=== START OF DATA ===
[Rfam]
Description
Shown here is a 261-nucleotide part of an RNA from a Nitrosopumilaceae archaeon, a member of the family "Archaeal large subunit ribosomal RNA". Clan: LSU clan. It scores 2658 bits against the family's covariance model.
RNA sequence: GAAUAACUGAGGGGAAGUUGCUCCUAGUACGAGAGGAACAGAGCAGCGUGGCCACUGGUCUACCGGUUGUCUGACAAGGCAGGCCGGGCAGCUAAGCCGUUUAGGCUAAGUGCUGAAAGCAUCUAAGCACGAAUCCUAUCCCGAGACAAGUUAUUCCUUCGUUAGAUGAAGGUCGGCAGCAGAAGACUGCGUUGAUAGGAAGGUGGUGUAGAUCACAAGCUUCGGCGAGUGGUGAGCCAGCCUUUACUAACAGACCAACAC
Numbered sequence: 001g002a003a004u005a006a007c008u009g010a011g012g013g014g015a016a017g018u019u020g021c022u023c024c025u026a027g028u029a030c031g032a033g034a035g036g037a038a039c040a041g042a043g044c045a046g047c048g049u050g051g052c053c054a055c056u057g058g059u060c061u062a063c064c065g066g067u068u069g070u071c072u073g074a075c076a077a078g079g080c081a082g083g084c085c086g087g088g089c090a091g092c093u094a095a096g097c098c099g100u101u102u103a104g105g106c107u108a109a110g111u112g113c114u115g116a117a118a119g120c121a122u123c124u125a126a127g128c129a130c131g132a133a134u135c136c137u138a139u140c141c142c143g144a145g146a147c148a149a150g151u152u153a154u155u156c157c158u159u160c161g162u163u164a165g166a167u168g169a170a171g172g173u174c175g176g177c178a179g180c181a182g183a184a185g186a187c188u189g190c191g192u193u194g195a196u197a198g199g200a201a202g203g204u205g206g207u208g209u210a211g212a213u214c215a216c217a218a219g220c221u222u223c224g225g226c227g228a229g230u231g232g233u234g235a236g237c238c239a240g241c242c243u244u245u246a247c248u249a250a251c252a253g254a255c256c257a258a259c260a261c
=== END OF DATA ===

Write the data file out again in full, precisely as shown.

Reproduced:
[Rfam]
Description
Shown here is a 261-nucleotide part of an RNA from a Nitrosopumilaceae archaeon, a member of the family "Archaeal large subunit ribosomal RNA". Clan: LSU clan. It scores 2658 bits against the family's covariance model.
RNA sequence: GAAUAACUGAGGGGAAGUUGCUCCUAGUACGAGAGGAACAGAGCAGCGUGGCCACUGGUCUACCGGUUGUCUGACAAGGCAGGCCGGGCAGCUAAGCCGUUUAGGCUAAGUGCUGAAAGCAUCUAAGCACGAAUCCUAUCCCGAGACAAGUUAUUCCUUCGUUAGAUGAAGGUCGGCAGCAGAAGACUGCGUUGAUAGGAAGGUGGUGUAGAUCACAAGCUUCGGCGAGUGGUGAGCCAGCCUUUACUAACAGACCAACAC
Numbered sequence: 001g002a003a004u005a006a007c008u009g010a011g012g013g014g015a016a017g018u019u020g021c022u023c024c025u026a027g028u029a030c031g032a033g034a035g036g037a038a039c040a041g042a043g044c045a046g047c048g049u050g051g052c053c054a055c056u057g058g059u060c061u062a063c064c065g066g067u068u069g070u071c072u073g074a075c076a077a078g079g080c081a082g083g084c085c086g087g088g089c090a091g092c093u094a095a096g097c098c099g100u101u102u103a104g105g106c107u108a109a110g111u112g113c114u115g116a117a118a119g120c121a122u123c124u125a126a127g128c129a130c131g132a133a134u135c136c137u138a139u140c141c142c143g144a145g146a147c148a149a150g151u152u153a154u155u156c157c158u159u160c161g162u163u164a165g166a167u168g169a170a171g172g173u174c175g176g177c178a179g180c181a182g183a184a185g186a187c188u189g190c191g192u193u194g195a196u197a198g199g200a201a202g203g204u205g206g207u208g209u210a211g212a213u214c215a216c217a218a219g220c221u222u223c224g225g226c227g228a229g230u231g232g233u234g235a236g237c238c239a240g241c242c243u244u245u246a247c248u249a250a251c252a253g254a255c256c257a258a259c260a261c